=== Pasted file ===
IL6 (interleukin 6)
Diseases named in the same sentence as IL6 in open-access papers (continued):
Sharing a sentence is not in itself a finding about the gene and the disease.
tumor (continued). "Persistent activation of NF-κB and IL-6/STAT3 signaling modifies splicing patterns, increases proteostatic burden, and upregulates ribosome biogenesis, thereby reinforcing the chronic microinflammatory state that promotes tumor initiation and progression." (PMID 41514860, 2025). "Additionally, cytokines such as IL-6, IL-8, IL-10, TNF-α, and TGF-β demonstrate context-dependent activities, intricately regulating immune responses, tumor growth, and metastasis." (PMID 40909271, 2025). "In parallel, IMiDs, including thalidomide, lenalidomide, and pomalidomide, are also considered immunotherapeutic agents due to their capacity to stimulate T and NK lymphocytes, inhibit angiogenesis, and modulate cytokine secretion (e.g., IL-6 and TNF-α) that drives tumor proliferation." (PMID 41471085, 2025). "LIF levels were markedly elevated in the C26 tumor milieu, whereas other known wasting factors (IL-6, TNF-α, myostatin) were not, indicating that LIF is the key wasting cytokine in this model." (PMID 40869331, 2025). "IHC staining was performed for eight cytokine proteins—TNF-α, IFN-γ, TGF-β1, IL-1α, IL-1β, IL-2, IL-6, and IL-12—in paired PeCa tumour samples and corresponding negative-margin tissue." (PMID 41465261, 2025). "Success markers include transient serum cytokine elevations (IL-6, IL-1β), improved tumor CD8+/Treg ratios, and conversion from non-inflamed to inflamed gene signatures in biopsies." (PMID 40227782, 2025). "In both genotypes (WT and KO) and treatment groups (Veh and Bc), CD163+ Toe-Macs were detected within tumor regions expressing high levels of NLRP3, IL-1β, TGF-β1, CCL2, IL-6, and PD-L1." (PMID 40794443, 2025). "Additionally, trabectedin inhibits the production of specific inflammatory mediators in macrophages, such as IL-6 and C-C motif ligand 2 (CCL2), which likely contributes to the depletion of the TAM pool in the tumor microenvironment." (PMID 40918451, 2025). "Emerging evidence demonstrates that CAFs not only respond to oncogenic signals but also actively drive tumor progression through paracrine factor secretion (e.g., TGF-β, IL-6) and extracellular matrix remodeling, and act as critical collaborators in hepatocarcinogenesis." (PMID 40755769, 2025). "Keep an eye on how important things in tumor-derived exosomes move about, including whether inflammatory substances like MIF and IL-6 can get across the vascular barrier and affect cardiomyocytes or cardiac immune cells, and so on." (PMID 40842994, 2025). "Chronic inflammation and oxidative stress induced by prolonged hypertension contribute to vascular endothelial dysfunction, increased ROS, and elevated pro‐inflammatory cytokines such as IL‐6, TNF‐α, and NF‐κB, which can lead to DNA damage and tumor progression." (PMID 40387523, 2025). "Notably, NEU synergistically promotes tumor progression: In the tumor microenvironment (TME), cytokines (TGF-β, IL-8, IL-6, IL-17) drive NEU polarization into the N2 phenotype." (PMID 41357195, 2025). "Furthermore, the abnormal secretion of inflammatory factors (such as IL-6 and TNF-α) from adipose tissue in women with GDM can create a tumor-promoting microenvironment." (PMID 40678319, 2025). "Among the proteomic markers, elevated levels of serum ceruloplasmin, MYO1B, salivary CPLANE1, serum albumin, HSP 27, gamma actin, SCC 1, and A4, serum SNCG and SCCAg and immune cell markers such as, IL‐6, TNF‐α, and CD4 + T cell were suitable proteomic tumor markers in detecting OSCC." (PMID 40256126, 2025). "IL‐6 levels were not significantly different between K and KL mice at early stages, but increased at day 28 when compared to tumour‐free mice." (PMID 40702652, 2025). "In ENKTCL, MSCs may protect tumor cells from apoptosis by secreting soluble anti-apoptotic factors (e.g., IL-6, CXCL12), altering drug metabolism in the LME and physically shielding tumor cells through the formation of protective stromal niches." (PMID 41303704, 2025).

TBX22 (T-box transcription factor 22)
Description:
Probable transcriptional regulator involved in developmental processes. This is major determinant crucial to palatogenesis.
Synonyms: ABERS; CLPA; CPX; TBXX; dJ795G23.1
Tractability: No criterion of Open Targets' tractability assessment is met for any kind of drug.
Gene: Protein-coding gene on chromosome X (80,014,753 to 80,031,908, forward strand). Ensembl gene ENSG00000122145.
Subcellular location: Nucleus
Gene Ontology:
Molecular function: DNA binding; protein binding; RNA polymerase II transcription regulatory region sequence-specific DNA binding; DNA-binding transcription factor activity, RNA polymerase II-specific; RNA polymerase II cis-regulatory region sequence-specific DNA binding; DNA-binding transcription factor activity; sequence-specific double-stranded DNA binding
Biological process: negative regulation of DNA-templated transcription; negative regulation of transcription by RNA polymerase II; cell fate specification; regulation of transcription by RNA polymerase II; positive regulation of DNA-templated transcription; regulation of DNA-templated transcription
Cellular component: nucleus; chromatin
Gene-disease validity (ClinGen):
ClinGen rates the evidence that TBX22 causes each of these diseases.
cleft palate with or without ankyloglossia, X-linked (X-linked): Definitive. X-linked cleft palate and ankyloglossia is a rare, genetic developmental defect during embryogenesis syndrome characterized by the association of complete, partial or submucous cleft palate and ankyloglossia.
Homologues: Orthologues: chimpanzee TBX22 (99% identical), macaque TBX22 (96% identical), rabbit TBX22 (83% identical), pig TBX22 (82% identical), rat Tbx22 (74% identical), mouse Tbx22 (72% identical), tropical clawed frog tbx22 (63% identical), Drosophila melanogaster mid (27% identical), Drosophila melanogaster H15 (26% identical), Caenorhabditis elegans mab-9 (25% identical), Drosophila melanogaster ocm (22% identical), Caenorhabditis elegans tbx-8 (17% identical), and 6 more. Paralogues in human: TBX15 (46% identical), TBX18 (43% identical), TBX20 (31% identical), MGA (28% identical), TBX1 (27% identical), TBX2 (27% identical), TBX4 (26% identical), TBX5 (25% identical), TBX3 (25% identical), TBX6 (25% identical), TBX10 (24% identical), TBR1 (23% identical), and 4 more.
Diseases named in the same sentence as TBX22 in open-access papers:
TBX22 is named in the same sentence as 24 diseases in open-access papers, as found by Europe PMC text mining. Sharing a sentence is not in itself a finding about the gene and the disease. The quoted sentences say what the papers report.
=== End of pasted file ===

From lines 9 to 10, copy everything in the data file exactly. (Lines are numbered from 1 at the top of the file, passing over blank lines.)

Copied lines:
Tractability: No criterion of Open Targets' tractability assessment is met for any kind of drug.
Gene: Protein-coding gene on chromosome X (80,014,753 to 80,031,908, forward strand). Ensembl gene ENSG00000122145.